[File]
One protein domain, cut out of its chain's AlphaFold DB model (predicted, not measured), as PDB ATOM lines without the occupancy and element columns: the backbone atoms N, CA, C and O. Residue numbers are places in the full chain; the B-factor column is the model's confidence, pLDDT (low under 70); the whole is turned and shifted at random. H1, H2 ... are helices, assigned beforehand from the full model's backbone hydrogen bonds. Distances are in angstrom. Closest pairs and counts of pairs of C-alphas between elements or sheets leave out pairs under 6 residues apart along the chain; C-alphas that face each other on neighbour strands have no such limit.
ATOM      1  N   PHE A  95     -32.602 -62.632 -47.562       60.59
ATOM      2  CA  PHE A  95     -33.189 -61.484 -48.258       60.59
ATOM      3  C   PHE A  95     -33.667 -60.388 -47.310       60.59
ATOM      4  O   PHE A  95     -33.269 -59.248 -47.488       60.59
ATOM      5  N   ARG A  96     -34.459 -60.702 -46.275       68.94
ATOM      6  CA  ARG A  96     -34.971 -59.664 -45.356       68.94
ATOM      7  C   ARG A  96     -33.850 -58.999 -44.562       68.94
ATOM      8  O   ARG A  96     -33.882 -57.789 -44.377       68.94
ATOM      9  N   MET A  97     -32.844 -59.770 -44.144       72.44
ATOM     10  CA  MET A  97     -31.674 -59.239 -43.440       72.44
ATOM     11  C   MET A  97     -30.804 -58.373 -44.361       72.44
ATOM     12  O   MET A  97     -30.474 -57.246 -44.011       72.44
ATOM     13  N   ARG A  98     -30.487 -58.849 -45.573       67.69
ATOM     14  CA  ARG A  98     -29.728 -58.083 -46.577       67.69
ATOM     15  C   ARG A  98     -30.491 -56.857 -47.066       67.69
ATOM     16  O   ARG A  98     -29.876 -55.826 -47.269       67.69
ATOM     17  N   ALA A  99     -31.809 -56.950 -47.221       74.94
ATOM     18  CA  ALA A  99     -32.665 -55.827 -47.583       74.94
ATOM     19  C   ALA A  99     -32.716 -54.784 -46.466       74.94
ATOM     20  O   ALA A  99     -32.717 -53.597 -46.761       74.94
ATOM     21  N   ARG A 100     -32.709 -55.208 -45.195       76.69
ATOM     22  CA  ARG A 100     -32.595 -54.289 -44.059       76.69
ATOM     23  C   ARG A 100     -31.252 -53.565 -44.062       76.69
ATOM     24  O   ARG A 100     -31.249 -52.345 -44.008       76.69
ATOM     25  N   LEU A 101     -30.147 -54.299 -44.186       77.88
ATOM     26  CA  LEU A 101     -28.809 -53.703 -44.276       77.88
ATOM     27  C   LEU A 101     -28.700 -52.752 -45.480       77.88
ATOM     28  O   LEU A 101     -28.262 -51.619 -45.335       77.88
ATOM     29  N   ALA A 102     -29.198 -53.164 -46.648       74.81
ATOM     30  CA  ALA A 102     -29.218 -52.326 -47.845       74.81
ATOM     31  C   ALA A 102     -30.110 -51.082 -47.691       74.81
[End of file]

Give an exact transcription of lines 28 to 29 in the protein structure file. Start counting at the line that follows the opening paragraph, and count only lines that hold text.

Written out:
ATOM     28  O   LEU A 101     -28.262 -51.619 -45.335       77.88
ATOM     29  N   ALA A 102     -29.198 -53.164 -46.648       74.81